Saturday, October 26, 2013

FLASH REVIEWS: Recent Audio Reads in Historical Fiction

I'm back with more quick reviews of my recent audio reads! I just finished two Bloody Jack Adventures  plus a couple of adult historicals. So here goes...

The Book of Madness and Cures by Regina O'Melveny
Rating: 2/5 Stars
Audience: Adult
Genre: Historical Fiction/Mystery

When the powers that be try to keep her from practicing her craft as a physician, Renaissance woman Gabriella Mondini decides now is the time to go searching for her long-lost father. What follows is a journey across Europe and beyond that calls to mind the Canterbury Tales. Through her entries in her diary and additions made in an anthology of diseases begun by her father (also a physician), readers are privy to Gabriella's adventures and obsessions. A woman physician in sixteenth-century Venice, Gabriella Mondini had the potential to become a fascinating character. The plot in and of itself is certainly intriguing, but the pacing is uneven and the supernatural elements are clumsily integrated and all too predictable. O'Melveney is a poet, and the prose is lyrical and striking at times; however, it also frequently veers into pretension and excessive description. Probably the only reason I finished this audiobook is Katherine Kellgren, whose magnificent voice performance kept me engaged.

Heading Out to Wonderful by Robert  Goolrick
Rating: 2.5/5 Stars
Audience: Adult
Genre: Historical Fiction/Psychological Suspense/Southern Gothic

When Charlie Beale arrived in the small Southern town of Brownsburg with a suitcase full of money, it was the summer of 1948. Decades later, a man who knew Charlie and was witness to Charlie’s torrid, fateful affair with the young bride of the town’s wealthiest man recounts the story. I was downright mesmerized by Goolrick's A Reliable Wife, but Heading Out to Wonderful lacked the tension and immediacy I expected in his follow-up novel. The setting and storyline had the haunting, nostalgic quality of a folk ballad, but the finale seemed forced and arbitrary. Also, I was troubled by the occasional awkwardness of the narrative voice and some unacknowledged loose ends. For example, it is never explained (MILD SPOILER AHEAD...HIGHLIGHT TO READ) how Charlie came by that suitcase of money. Although this was the most interesting part of the story to me, I would have understood if that particular plot point remained a mystery. But the fact that none of the book's characters seem to wonder or question it makes no sense. Still, even with all that being said, I think Heading Out to Wonderful would make a fantastic book club read. The recurring themes of lost innocence, sin and forgiveness, identities abandoned and recreated, and memory itself leave much to discuss.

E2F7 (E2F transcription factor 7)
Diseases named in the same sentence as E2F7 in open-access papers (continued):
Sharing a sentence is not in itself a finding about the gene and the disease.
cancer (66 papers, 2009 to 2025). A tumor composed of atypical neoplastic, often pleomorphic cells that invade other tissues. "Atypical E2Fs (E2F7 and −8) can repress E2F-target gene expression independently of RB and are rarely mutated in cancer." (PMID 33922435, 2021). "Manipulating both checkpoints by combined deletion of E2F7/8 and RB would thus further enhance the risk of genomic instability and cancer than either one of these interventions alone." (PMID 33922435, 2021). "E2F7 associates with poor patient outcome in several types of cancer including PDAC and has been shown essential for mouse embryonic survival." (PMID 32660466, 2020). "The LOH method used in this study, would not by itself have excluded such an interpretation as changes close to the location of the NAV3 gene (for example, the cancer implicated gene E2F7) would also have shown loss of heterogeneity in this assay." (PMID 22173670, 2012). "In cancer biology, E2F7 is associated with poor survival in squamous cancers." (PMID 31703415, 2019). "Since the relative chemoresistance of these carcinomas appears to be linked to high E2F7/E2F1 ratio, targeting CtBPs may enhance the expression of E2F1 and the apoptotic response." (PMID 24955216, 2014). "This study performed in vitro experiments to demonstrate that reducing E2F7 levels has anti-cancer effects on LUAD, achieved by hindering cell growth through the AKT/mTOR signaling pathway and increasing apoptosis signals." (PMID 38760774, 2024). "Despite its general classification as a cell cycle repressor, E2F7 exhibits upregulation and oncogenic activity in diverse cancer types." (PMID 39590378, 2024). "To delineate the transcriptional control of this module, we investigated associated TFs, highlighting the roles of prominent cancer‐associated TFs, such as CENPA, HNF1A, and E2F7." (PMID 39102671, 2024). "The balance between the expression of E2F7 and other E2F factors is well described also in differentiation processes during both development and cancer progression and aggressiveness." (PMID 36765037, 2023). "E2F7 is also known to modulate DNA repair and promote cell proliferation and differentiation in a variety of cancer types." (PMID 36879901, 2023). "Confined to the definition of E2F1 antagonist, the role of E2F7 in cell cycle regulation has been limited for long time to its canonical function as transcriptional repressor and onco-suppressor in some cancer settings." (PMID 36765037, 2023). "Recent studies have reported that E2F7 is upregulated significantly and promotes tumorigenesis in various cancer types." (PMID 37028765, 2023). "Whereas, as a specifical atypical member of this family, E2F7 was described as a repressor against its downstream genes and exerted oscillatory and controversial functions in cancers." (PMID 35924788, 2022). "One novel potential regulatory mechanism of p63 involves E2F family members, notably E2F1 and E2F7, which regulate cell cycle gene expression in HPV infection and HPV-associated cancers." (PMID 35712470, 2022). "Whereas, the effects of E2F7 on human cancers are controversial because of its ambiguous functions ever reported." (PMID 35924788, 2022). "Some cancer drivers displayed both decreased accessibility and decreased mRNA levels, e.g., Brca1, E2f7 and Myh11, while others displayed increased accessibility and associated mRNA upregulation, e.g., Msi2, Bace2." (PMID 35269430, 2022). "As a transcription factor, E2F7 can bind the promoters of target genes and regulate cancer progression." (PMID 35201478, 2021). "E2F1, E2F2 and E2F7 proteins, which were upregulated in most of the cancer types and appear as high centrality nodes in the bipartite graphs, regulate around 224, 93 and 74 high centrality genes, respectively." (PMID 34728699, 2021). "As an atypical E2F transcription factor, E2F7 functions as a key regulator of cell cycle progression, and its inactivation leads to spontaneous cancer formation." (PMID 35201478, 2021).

Mississippi Jack by L.A. Meyer
Rating: 4/5 Stars
Audience: Teen/Young Adult
Genre: Historical Adventure/Humor
Series: Bloody Jack Adventures #5

I am still a little furious at Jamie. But at the same time, I also like him a bit better now. In the past, Jamie has been almost too perfect for the wonderfully flawed adventuress that is Jacky Faber. Now, I see him as a more developed, if flawed character and I like him better for it. In this latest adventure, Jacky and Jamie are once again separated as Jacky makes her way down the Mississippi in a rollicking adventure reminiscent of the best tall tales. Legendary boatman Mike Fink even plays a significant role in the story. New love interests also emerge—most notably the irascibly charming Sir Richard Allen—to throw a wrench in Jacky and Jamie's relationship. Not to mention the intervention of the British Navy and Intelligence Agency, marauding Indians, and a homicidal Mike Fink. Also, did I already mention that I love Katherine Kellgren? Because I do. Her fabulous performances make the Bloody jack series a joy to listen to, bringing Jacky and the gang to vivid life.

Mt Bonny Light Horseman by L.A. Meyer
Rating: 3/5 Stars
Audience: Teen/Young Adult
Genre: Historical Adventure/Humor/War Story
Series: Bloody Jack Adventures #6

This time around, Jacky is tasked by British Intelligence to act as a spy against the French. Those who love the battle scenes of earlier Bloody Jack novels won't be disappointed. And Jacky being Jacky, there are also new flirtations for the more romantically minded (though the new love interest fails to live up to the standard set by Jamie's previous rivals for Jacky's affections, IMHO).

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